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Via NTFS 5, Windows 2000 and XP both support EFS Encrypting File System. EFS use PKI certificates14 to allow each user of a computer to encrypt their own files. Until unencrypted, no one else may view the contents of the file (with one exception, covered shortly). Using encryption provides a huge security advantage over just using NTFS permissions to secure files. As discussed previously, it is possible to bypass NTFS permissions both by using specialist tools, and by installing the hard drive with the target files into a different computer, and using a parallel installation of Windows to access them. When a file is encrypted, it remains encrypted. To use EFS, simply locate the file you wish to encrypt 15and right click it. In this example we will encrypt a confidential text file, shown in Figure 162.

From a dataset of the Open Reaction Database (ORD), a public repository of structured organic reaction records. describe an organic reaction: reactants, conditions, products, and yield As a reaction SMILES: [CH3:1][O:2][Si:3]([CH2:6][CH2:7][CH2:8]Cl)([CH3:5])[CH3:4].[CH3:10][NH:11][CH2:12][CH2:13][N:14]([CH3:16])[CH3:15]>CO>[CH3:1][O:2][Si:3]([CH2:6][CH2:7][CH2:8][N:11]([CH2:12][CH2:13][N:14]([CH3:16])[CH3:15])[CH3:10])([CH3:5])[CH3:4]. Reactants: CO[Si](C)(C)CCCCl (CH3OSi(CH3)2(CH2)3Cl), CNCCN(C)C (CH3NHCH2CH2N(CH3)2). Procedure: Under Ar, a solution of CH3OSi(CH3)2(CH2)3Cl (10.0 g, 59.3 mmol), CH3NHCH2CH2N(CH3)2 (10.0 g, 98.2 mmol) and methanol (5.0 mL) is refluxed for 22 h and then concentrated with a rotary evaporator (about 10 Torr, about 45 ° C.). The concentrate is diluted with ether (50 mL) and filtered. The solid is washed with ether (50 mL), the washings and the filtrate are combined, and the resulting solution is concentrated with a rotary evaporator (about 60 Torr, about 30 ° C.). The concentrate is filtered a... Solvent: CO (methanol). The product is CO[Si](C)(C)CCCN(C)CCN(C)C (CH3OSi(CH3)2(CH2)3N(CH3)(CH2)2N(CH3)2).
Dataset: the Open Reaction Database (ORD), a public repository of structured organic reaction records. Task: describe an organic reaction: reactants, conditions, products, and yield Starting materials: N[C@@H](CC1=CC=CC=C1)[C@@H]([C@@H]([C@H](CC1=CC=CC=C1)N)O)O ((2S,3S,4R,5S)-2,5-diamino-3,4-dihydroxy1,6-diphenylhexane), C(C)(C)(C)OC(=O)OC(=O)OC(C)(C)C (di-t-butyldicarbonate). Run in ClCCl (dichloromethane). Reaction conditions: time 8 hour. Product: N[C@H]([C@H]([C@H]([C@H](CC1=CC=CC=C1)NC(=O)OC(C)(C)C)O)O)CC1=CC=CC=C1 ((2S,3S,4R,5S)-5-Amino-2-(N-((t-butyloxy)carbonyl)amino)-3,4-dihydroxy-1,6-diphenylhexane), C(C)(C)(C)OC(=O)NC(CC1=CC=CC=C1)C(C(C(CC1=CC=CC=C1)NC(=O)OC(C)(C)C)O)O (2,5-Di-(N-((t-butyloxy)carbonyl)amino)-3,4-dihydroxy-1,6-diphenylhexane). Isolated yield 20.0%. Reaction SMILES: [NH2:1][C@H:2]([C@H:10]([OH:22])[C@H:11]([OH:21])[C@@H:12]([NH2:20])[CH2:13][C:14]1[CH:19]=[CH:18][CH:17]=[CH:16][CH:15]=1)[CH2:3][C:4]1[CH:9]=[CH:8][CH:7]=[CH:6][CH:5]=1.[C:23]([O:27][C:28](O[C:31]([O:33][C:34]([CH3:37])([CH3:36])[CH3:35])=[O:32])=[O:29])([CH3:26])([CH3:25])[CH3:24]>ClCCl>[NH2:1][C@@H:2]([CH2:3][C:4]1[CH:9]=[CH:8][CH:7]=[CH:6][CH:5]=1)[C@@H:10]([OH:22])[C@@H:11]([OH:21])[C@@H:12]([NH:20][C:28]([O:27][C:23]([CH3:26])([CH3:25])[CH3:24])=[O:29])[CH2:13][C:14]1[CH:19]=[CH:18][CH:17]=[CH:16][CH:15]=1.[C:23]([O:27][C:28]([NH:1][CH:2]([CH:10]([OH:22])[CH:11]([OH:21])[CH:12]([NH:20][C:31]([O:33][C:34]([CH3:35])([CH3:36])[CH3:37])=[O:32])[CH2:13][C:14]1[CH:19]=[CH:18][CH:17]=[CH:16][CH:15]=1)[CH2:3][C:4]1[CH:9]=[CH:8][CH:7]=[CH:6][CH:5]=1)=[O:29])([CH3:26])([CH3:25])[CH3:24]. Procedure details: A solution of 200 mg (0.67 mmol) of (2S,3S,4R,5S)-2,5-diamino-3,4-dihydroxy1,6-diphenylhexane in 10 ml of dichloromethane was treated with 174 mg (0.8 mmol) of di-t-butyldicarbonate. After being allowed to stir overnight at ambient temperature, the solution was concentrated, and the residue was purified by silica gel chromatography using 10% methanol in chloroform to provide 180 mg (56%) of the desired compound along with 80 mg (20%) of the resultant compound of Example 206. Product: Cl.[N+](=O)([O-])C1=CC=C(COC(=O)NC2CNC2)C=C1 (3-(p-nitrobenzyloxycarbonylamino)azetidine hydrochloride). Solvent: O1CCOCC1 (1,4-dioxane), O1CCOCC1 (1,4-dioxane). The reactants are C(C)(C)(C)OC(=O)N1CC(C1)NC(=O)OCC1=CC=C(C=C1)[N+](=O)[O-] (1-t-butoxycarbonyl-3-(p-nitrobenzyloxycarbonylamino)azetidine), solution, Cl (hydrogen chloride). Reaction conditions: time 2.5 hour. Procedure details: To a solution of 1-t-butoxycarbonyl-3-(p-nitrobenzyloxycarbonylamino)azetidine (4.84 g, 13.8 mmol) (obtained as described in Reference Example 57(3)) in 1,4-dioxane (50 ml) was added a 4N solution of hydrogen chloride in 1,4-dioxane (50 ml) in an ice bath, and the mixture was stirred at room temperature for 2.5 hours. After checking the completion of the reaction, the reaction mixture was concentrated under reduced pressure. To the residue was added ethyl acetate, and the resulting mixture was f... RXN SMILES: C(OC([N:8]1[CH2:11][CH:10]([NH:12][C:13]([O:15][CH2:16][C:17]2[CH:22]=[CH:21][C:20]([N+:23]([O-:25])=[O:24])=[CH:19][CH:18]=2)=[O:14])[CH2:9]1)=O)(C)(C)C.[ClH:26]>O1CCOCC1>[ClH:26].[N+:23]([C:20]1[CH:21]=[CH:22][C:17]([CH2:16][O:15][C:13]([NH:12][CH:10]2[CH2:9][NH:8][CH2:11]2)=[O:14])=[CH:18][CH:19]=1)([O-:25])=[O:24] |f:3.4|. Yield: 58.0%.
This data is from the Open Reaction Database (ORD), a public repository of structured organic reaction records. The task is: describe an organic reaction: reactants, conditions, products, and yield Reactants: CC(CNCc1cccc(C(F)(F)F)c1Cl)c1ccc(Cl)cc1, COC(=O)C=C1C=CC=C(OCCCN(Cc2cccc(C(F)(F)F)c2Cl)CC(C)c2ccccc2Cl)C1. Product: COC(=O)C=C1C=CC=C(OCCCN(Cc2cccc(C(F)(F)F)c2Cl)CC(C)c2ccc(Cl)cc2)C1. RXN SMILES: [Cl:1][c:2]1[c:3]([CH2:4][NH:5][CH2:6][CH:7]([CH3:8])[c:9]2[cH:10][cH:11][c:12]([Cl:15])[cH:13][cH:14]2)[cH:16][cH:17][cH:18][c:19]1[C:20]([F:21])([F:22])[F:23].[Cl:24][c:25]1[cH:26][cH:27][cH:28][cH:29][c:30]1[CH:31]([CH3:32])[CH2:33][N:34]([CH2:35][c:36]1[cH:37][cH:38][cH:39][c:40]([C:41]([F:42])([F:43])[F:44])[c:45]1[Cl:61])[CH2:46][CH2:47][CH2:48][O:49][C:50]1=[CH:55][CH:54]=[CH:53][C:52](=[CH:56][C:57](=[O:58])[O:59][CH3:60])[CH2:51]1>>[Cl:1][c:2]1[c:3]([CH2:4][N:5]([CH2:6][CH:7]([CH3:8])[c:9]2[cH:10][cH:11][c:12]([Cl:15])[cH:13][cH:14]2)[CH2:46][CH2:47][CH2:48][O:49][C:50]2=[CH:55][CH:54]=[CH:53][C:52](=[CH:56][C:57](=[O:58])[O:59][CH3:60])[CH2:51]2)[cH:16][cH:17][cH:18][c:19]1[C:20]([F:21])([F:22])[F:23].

Select Properties, and click the Advanced button in the properties window that appears. The dialog in Figure 163 appears.
To encrypt the file, tick Encrypt contents to secure data, and click OK. You will be presented with the following warning.
The warning is self-explanatory, but very important. In this example, we only wish to encrypt a single file, so select Encrypt the file only and click OK. The file will be immediately encrypted and accessible only to the current user.
Locate the file in an Explorer window, and double click it. When the file opens, it will appear as though it was never encrypted.
This demonstrates that EFS operates on the fly, decrypting and encrypting files as they are accessed.
14. The specifics of PKI are outside the scope of the A+ objectives, and are covered in detail by your authors incovered in more detail in the CertiGuide to Security+.
15. The file must be located on an NTFS v5 drive
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Version 1.0 - Version Date: March 29, 2005
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